Meanwhile, their respective parents are hanging out in George's apartment. Ruth is sitting on the edge of the couch with her coat on and her purse strap over her shoulder, so it's no surprise when she tells George to drop the small talk and cut to the chase. He starts into a big speech, and she says she's not getting back together with him. But he says he knows, and he wants a divorce. "Well, of course that's what I want too," she claims. All they have to do is live separately for six months and then file the papers. But George doesn't want to wait that long. To Ruth's growing incredulity, he says one of them can fly to Haiti for the weekend and take care of it faster, saying it'll be "better for [their] psyches." "You want to fly to Haiti for a quickie divorce just for our psyches?" Ruth asks. George gets even more serious, and drops the bomb that he's engaged. Ruth's mouth drops open with a nearly audible clang, and then the only way she can close it is to suck on her bottom lip while George tells her all about his new fiancée, a professor he met at work. "We were both raised in Missouri," George concludes. So, clearly, it was meant to be. Where's she been all his life? Ruth says she should have expected this: "Boy, I am some fool all right." I feel her there; nobody said George had to stop at seven wives, did they? George says he's in love. Ruth gets up to go, and George offers to talk about her feelings. "Strangely enough, I don't think I have any," she says, and leaves. Poor Ruth. How can she run away if he won't chase her?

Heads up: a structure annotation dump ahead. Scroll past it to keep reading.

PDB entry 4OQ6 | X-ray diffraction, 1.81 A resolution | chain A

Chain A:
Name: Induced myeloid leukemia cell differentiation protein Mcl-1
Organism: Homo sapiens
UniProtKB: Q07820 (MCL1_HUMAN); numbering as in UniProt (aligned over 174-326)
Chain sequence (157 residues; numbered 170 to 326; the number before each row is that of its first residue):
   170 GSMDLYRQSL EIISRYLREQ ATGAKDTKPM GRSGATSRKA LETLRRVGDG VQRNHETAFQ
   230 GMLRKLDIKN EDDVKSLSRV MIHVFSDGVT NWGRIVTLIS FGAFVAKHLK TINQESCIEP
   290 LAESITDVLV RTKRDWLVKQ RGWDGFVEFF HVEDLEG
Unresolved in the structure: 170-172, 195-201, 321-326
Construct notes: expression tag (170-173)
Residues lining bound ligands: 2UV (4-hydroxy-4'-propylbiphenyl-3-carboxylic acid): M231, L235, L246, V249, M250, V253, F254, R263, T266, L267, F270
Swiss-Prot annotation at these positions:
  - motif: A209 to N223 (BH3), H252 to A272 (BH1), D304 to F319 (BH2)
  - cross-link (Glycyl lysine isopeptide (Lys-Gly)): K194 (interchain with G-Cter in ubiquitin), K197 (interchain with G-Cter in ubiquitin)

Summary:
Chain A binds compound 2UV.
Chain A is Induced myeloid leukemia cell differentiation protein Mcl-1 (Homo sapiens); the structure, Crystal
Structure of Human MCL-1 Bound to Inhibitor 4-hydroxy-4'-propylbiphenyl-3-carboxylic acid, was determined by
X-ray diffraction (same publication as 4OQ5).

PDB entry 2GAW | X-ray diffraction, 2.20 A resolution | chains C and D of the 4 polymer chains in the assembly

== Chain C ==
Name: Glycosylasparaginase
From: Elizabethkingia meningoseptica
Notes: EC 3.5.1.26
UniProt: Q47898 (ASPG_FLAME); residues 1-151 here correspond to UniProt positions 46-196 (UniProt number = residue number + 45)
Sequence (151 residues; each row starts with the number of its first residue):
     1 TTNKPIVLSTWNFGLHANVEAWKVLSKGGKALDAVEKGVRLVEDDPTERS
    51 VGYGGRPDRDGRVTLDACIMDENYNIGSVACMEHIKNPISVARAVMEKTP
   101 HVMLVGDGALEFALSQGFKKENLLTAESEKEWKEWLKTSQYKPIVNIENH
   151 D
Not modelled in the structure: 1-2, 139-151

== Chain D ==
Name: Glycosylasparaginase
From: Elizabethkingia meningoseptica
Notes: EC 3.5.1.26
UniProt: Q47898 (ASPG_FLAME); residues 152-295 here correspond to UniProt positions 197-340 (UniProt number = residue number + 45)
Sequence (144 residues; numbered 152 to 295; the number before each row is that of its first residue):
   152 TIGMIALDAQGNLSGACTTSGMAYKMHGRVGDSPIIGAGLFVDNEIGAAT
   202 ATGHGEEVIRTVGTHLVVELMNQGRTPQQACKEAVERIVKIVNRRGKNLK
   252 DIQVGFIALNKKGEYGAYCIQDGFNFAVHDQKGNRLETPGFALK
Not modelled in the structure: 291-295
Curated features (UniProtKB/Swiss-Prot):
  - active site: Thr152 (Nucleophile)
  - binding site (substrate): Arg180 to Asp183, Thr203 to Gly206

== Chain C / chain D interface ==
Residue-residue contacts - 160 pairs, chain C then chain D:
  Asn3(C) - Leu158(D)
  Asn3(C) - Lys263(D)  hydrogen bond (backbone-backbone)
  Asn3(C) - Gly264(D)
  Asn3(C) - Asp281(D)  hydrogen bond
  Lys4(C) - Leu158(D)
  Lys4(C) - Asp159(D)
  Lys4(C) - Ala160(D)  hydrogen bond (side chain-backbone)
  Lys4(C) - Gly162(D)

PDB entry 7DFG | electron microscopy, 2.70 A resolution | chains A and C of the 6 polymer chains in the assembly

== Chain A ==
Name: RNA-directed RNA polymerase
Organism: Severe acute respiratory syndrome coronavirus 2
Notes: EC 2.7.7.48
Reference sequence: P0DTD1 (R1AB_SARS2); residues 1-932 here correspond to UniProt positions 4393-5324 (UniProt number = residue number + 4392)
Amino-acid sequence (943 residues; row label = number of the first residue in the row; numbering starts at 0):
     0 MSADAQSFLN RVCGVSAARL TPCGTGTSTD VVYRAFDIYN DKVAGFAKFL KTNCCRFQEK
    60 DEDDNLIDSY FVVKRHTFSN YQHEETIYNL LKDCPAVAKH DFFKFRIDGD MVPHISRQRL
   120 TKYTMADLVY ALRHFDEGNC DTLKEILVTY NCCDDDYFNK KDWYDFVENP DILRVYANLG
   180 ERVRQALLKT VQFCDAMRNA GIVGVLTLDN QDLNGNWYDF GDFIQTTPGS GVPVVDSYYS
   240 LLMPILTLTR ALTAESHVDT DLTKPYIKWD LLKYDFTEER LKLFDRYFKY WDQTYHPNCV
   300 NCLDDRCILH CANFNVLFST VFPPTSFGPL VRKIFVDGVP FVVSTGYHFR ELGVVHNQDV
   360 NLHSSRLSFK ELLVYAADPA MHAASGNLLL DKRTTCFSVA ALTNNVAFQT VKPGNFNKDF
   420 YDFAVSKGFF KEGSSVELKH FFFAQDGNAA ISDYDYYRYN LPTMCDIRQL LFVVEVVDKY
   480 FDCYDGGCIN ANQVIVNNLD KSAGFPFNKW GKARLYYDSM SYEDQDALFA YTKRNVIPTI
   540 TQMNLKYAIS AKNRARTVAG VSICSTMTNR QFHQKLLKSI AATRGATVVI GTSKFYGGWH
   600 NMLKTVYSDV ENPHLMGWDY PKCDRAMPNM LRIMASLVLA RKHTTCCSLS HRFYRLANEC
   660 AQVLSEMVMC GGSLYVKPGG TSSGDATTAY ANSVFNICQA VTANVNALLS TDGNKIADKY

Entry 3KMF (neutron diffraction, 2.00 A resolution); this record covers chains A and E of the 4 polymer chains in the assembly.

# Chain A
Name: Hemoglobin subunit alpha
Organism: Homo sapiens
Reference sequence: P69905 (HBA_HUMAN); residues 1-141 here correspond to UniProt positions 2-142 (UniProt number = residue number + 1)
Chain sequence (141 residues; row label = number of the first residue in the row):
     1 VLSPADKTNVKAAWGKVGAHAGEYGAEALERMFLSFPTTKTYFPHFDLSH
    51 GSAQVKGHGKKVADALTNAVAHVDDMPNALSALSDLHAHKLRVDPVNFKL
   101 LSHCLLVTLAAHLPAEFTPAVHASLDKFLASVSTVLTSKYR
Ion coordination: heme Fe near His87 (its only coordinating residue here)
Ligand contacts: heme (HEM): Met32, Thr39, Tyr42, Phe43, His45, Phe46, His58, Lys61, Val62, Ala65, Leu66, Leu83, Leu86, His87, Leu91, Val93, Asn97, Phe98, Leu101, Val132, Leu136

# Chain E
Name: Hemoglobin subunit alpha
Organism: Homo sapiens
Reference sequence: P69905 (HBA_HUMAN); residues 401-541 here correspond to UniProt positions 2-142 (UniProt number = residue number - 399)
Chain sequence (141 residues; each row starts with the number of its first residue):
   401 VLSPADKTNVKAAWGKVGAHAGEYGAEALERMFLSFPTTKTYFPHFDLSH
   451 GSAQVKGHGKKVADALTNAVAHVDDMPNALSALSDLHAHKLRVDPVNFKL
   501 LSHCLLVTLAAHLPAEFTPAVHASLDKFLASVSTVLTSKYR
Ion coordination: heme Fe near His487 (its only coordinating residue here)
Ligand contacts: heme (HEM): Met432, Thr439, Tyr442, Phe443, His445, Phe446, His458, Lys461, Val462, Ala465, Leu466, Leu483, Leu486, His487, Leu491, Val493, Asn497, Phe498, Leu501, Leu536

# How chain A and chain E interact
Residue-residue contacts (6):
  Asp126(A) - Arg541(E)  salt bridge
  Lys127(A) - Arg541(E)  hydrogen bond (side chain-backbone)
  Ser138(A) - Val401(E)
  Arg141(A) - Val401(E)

And back to the funeral home, where Nate has apparently already spilled everything to Maggie. She tells him everything will be okay, even if it's not. Wow, being a Quaker sounds easy. Nate asks, "How can you of all people say that?" There he goes again. Maggie tells Nate about her son's terminal illness; the fear, the shots, the screaming, the useless operations, "but all the horrible things don't take away from what he gave me…he was here such a short time, and I feel incredibly lucky that I got to know him." Nate doesn't look convinced.
Keith's over at the Pasqueasel's house, trying to get the regular kid's take on parents going to school functions. But there aren't any of those in the house, so he's asking the Pasqueaslets instead. They support Keith's opinion that they should respect Durrell's wishes, although they use a lot of psychobabble in the process. "I gotta write these things down for David," Keith says, groping in his pockets for pen and paper. Female Pasqueaslet says she'll take care of it. Keith thanks her. Those kids are weird.